Principle of virtual work for continuous systems

  • #1
jkpennings
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I always thought that the principle of virtual work (PVW) is valid for all structures, including continuous structures (like bars, beams, plates, etc.). However, in his book 'Fundamentals of Structural Mechanics', Hjelmstad states that the PVW is only valid for discrete systems with N particles, and that for using the PVW for continuous systems, an approximation like Ritz' method should be used, see attachment. I actually do not understand what Hjelmstad means in this text. Can you please help? I'm really confused right now...
 

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  • #2
PhanthomJay
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Are you in grad school or working on a complex project? Regardless ,you have every right to be confused, because Mr or Ms Hjelmstad's book on ' Fundamentals' is far beyond being fundamental, at least with thIs statement you have attached. Maybe he or she is just showing off. PVW is a valuable tool in analyzing indeterminate continuous beams and trusses. So maybe someone else can help you, but from my perspective, it is the basics of structural mechanics that are most important.
IMHO.
 
  • #3
jkpennings
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I am just a curious grad student in Applied Mechanics:) Do you understand why the PVW is not valid for continuous structures according to Hjelmstad?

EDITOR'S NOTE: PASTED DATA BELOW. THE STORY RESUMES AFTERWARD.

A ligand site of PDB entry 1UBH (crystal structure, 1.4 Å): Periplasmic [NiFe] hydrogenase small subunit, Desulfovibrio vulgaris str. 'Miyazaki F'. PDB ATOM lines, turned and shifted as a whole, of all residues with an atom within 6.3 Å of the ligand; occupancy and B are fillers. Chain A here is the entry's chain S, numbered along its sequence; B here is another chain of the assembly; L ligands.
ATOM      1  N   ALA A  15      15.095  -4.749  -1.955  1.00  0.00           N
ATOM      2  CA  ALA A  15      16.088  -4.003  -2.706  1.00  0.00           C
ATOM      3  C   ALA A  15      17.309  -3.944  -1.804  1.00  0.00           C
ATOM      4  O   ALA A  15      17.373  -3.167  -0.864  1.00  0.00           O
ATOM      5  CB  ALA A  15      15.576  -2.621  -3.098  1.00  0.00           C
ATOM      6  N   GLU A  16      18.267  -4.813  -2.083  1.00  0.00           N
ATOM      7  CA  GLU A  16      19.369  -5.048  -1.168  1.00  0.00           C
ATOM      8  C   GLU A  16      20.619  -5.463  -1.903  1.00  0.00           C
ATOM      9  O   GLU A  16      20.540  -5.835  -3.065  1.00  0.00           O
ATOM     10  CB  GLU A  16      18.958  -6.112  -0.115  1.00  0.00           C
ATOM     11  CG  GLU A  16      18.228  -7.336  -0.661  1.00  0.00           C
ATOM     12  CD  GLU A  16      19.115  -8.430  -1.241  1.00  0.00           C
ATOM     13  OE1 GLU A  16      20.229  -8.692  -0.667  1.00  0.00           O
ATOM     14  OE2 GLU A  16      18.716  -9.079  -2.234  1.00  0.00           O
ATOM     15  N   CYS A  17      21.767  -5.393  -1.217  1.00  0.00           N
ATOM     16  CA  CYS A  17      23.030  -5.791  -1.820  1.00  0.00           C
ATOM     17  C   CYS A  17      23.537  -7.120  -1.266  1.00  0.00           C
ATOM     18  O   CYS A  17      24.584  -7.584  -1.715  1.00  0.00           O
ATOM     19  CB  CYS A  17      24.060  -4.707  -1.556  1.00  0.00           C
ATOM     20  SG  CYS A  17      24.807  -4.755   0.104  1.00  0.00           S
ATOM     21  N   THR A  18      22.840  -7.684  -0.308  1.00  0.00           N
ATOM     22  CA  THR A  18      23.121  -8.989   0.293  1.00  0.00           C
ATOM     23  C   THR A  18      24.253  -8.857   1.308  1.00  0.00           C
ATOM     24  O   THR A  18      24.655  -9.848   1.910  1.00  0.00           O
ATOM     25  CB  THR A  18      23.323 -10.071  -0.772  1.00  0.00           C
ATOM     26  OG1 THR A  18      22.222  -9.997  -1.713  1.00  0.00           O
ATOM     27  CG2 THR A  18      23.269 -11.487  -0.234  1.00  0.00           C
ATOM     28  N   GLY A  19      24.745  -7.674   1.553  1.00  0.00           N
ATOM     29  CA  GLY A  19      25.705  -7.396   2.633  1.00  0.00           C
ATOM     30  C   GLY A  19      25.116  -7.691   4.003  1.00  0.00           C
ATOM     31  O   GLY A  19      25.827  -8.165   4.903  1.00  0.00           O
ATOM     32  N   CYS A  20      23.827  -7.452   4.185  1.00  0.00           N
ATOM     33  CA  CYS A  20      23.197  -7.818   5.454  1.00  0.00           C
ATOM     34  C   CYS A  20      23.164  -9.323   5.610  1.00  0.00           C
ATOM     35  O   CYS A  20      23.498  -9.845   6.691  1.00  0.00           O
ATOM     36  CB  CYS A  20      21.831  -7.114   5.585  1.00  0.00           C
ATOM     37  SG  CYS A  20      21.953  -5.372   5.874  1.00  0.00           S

• #4
PhanthomJay
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I'm still trying to figure out what is a discrete system with N particles? Sounds like the author took a page out of Wikipedia. I took all sorts of advanced courses in grad school, none of which I remember, but all of which in some way was useful. If you are going on to a PhD level or Research, perhaps you need to investigate it more. I am wondering why you chose Applied Mechanics instead of Mechanical or Structural Engineering?
 
  • #5
jkpennings
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See attachment, this is what I mean by a discrete system with N particles :) The upper cantilever is a continuous structure, while the bottom cantiliver is a discrete system with N = 4 particles, in which the actual continuous stiffness is concentrated in those 4 nodes. If the number of N goes to infinity, the system becomes continuous.
 

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  • #6
PhanthomJay
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See attachment, this is what I mean by a discrete system wit N particles :) The upper cantilever is a continuous structure, while the bottom cantiliver is a discrete system with N = 4 particles, in which the actual continuous stiffness is concentrated in those 4 nodes. If the number of N goes to infinity, the system becomes continuous.
Oh, it looks like your into some sort of dynamic vibration analysis, which is not my area of expertise. Any dynamic analyses I have done have often employed the use of dynamically 'equivalent' static loads, such as impact and earthquake loads where dynamic loads are adjusted to reflect for example static dead loads that are multiplied by a 'g' factor depending on natural frequency and with a lowered overload factor. For static analysis of determinate and indeterminate continuous systems ,PVW is a valuable means of analysis for determining deflections and reaction loads. Maybe it's no good for vibratory loading. Sorry I can't help further.
 

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